Every trainer has a few favorite tools they rely on to get the job done. Even though different situations require different approaches, there are a few things I never leave home without.
1. Handy dandy loose ring snaffle on a leather western headstall: This is by far my favorite “baseline” bridle. From here you can build up to anything. It’s great as a first bit for a youngster and the slightly worn leather of the headstall makes it very comfortable. Clip on split reins help too and are very handy if you decide to do some extra lunging or long lining. TIP: When working a youngster, do not use tack you’re particularly attached to. When it comes to it, if something happens, I’d rather the headstall break than the horse.
2. Running Martingale: It’s there if you need it, but out of the way when you don’t. If you’re on a youngster that wants to run and doesn’t know better, that little bit of leverage will be your best friend. Otherwise, its out of the way and won’t become a distraction
3. Sturdy saddle: It seems simple, but when I’m getting on a young horse for the first time, I want to be in a saddle I’m comfortable in (right size, no worn leather, stirrups at a good length) and that fits the horse. TIP: Lunge in a saddle. If your saddle doesn’t fit perfectly, you’ll be able to see and make it more comfortable for them.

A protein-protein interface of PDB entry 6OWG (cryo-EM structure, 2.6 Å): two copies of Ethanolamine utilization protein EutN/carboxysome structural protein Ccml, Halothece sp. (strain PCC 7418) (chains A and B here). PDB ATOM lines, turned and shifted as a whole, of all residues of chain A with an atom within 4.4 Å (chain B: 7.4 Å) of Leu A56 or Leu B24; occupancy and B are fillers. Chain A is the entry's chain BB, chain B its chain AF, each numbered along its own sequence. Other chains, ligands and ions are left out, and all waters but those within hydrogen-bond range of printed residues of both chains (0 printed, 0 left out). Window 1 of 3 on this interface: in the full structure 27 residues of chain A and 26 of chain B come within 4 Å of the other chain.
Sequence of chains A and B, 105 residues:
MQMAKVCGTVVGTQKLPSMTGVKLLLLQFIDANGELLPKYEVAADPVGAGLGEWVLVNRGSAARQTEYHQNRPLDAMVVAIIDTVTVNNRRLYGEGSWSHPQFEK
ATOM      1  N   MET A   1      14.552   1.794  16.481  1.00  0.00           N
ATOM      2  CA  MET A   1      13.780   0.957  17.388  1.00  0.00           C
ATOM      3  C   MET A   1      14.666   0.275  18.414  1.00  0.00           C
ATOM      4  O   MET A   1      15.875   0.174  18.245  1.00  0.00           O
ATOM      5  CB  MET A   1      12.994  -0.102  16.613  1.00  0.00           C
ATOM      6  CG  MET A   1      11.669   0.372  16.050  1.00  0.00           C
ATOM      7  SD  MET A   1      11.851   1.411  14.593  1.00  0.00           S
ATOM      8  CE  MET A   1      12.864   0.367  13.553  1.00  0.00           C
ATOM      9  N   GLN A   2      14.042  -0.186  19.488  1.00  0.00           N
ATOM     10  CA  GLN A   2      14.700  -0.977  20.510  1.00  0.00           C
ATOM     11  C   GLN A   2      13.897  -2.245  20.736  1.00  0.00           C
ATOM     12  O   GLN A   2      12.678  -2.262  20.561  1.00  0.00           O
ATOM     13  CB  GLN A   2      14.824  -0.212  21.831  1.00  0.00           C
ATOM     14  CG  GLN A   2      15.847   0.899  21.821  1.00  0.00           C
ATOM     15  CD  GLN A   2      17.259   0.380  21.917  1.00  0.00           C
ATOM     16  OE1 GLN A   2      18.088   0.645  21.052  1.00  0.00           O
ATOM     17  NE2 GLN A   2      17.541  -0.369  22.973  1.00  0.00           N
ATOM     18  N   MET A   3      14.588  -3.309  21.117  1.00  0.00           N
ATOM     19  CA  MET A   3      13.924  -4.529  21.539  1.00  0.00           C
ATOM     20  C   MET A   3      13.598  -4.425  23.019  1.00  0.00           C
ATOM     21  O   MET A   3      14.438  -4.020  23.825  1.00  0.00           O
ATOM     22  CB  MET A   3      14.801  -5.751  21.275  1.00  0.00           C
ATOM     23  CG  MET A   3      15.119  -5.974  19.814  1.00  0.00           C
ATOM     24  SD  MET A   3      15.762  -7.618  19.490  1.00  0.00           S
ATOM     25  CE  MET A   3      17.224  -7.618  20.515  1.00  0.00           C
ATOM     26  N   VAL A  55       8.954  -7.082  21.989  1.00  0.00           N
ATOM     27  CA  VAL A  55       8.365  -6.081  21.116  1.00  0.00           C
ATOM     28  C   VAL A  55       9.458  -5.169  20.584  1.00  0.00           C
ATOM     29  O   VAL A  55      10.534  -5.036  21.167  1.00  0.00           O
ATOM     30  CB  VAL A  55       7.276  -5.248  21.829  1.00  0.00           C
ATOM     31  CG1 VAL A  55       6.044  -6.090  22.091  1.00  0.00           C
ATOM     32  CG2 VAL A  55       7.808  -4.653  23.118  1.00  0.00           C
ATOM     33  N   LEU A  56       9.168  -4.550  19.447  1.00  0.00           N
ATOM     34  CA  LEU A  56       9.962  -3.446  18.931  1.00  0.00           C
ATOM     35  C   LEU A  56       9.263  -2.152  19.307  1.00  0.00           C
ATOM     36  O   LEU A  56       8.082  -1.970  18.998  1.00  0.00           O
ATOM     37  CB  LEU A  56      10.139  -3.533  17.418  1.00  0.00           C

4. Polo wraps: A million and one uses, just like Duct Tape! Sure, they’re great protection for your horse’s legs, but how about as “baby’s first cinch”? Put the wrap over your horse’s back and pull it underneath their belly and pull snug. Viola! First cinch without a saddle. TIP: Be careful that you don’t tie the wrap and leave it. Those things are slippery and the last thing you want is that around a flank!
5. Navajo pad: It’s a light weight way to put something on your horse’s back that won’t injure them if it falls. Also, a great tool for desensitization (put it on the ground and walk over it).
6. Rope halter: Rope halters are great because they fit almost anything. With a little practice, you can get them on and off in no time. A good rope halter with knots on the nose band can help with a pushy horse TIP: Do NOT leave a rope halter on a horse. They can easily get caught on a fence and if not tied properly, can strangle your horse.
7. Lunge lines: Lunging is always a great way to start a training session. Let your nervous horse blow off a little steam. Long lining is beneficial too for more reasons than I can fit here.
8. Cowboy hat: Seems a little strange, but it works for me. When I’m working an abused horse in the round pen, the last thing I want to grab is a lunge whip. Hold out a cowboy hat for basically the same effect. Useful for loading as well.
9. Individually wrapped peppermints: “You catch more flies with honey than with vinegar.” Well, a peppermint is a great way to treat your horse. Individually wrapped mints fit in your pocket too! TIP: Don’t go too crazy with this. It’s a nice reward, but don’t make a mouthy horse. Also makes a nice reward for a trainer.
10. A healthy sense of humor: Probably the most important thing here. Horses, especially young or frightened horses, do silly or sometimes scary things. The best thing to do is smile, help your horse relax, and learn from the mistake. Training is tough for all involved but don’t take yourself too seriously!
Written By Sarah Kibbler. Share this on Facebook if a few of these things live in your tack trunk!